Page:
J Am Acad Audiol
DOI: 10.1055/s-0040-1718928
Research Article

Psychosocial Well-Being of Adults Who Are Deaf or Hard of Hearing

Karen Muñoz
1  Department of Communicative Disorders and Deaf Education, Utah State University, Logan, Utah
,
Kelsey Baughman
1  Department of Communicative Disorders and Deaf Education, Utah State University, Logan, Utah
,
2  School of Speech Language Pathology and Audiology, University of Akron, Akron, Ohio
,
Clarissa W. Ong
3  Department of Psychology, Utah State University, Logan, Utah
,
Michael P. Twohig
3  Department of Psychology, Utah State University, Logan, Utah
› Author Affiliations

Abstract

Background Psychosocial well-being can interfere with engagement in activities of daily life. Consideration of psychosocial domains within hearing health care can expand audiologists' ability to understand treatment barriers and provide an opportunity to jointly address challenges.

Purpose This study explored psychosocial well-being and predictors among adults who are deaf or hard of hearing (DHH).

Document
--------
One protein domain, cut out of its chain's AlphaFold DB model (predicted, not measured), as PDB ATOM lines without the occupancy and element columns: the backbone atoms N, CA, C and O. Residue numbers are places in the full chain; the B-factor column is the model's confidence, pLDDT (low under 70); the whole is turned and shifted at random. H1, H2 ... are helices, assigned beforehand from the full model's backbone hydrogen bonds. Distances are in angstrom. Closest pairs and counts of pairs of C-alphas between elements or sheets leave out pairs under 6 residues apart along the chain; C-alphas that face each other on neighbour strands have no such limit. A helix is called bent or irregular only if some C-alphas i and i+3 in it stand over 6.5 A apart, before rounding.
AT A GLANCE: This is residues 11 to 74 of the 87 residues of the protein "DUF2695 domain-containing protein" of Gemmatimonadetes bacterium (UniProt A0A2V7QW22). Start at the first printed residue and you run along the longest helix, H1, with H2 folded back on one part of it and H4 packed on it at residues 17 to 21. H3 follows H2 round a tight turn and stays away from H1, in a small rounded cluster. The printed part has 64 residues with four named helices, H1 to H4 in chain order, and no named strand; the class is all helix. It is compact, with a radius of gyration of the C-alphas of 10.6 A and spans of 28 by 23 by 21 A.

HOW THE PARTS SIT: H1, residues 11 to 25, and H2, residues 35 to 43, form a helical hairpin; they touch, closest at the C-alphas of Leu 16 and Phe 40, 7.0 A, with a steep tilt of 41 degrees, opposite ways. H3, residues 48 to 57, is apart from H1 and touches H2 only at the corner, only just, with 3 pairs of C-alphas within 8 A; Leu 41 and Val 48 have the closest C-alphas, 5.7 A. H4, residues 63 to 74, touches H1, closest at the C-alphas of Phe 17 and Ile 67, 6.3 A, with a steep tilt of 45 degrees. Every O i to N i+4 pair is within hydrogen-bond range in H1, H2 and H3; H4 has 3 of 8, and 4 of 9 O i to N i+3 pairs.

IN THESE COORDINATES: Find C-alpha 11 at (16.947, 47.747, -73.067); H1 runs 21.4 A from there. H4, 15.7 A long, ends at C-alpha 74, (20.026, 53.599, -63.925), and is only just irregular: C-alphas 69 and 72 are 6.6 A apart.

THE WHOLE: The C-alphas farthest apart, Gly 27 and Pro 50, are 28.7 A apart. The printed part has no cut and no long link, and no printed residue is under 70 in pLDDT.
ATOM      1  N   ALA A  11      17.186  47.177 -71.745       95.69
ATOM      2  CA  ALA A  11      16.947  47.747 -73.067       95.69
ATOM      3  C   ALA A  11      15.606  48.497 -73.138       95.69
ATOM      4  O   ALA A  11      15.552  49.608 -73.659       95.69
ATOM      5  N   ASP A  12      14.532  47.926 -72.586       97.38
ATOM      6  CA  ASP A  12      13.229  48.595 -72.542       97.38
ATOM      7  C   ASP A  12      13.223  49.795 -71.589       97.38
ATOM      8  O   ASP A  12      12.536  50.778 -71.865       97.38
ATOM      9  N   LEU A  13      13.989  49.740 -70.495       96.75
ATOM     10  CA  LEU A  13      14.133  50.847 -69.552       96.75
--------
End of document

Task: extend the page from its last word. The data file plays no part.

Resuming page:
Research Design Cross-sectional survey.

Study Sample Two-hundred and sixty-nine surveys were included in the analysis.

Data Collection and Analysis Data were collected online. Backward elimination regression analyses were used to identify significant predictors of psychosocial well-being.

Results Findings indicated most (∼70–80%) of the respondents' scores were below clinical cut-off for psychological distress, self-efficacy, quality of life, overall well-being, functioning, and relationship satisfaction, with the remainder falling between mild to severe clinical cut-offs. Psychological distress was predicted by more psychological inflexibility, presence of additional disabilities, and younger age. Increased functional impairment was predicted by psychological inflexibility.

Conclusion The majority of adults who are DHH in this study had positive indicators for psychosocial well-being. Screening patients for psychological flexibility could be included in standard hearing health care practices to help clinicians identify individuals who may benefit from additional or different support.

Portions of this paper were presented at the American Speech-Language-Hearing Association convention in 2019.




Publication History

Received: 15 April 2020

Accepted: 18 June 2020

Publication Date:
09 December 2020 (online)

© 2020. American Academy of Audiology. This article is published by Thieme.

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